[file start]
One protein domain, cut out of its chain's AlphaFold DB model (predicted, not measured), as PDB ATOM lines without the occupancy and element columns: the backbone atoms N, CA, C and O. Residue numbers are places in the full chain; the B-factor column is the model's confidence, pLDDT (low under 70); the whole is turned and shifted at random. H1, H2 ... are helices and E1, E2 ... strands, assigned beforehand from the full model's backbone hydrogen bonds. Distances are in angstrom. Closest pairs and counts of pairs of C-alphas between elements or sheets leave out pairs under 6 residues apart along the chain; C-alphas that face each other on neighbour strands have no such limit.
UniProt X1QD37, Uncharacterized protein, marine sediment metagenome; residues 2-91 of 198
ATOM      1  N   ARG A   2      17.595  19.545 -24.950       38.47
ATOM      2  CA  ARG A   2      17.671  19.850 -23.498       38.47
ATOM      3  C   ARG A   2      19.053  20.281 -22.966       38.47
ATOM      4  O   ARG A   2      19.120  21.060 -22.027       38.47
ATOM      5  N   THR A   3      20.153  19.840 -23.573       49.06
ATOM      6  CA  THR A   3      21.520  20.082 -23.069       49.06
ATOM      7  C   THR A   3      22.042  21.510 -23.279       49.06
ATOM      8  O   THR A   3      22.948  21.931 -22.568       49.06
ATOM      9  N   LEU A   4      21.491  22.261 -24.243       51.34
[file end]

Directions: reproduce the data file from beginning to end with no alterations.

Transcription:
One protein domain, cut out of its chain's AlphaFold DB model (predicted, not measured), as PDB ATOM lines without the occupancy and element columns: the backbone atoms N, CA, C and O. Residue numbers are places in the full chain; the B-factor column is the model's confidence, pLDDT (low under 70); the whole is turned and shifted at random. H1, H2 ... are helices and E1, E2 ... strands, assigned beforehand from the full model's backbone hydrogen bonds. Distances are in angstrom. Closest pairs and counts of pairs of C-alphas between elements or sheets leave out pairs under 6 residues apart along the chain; C-alphas that face each other on neighbour strands have no such limit.
UniProt X1QD37, Uncharacterized protein, marine sediment metagenome; residues 2-91 of 198
ATOM      1  N   ARG A   2      17.595  19.545 -24.950       38.47
ATOM      2  CA  ARG A   2      17.671  19.850 -23.498       38.47
ATOM      3  C   ARG A   2      19.053  20.281 -22.966       38.47
ATOM      4  O   ARG A   2      19.120  21.060 -22.027       38.47
ATOM      5  N   THR A   3      20.153  19.840 -23.573       49.06
ATOM      6  CA  THR A   3      21.520  20.082 -23.069       49.06
ATOM      7  C   THR A   3      22.042  21.510 -23.279       49.06
ATOM      8  O   THR A   3      22.948  21.931 -22.568       49.06
ATOM      9  N   LEU A   4      21.491  22.261 -24.243       51.34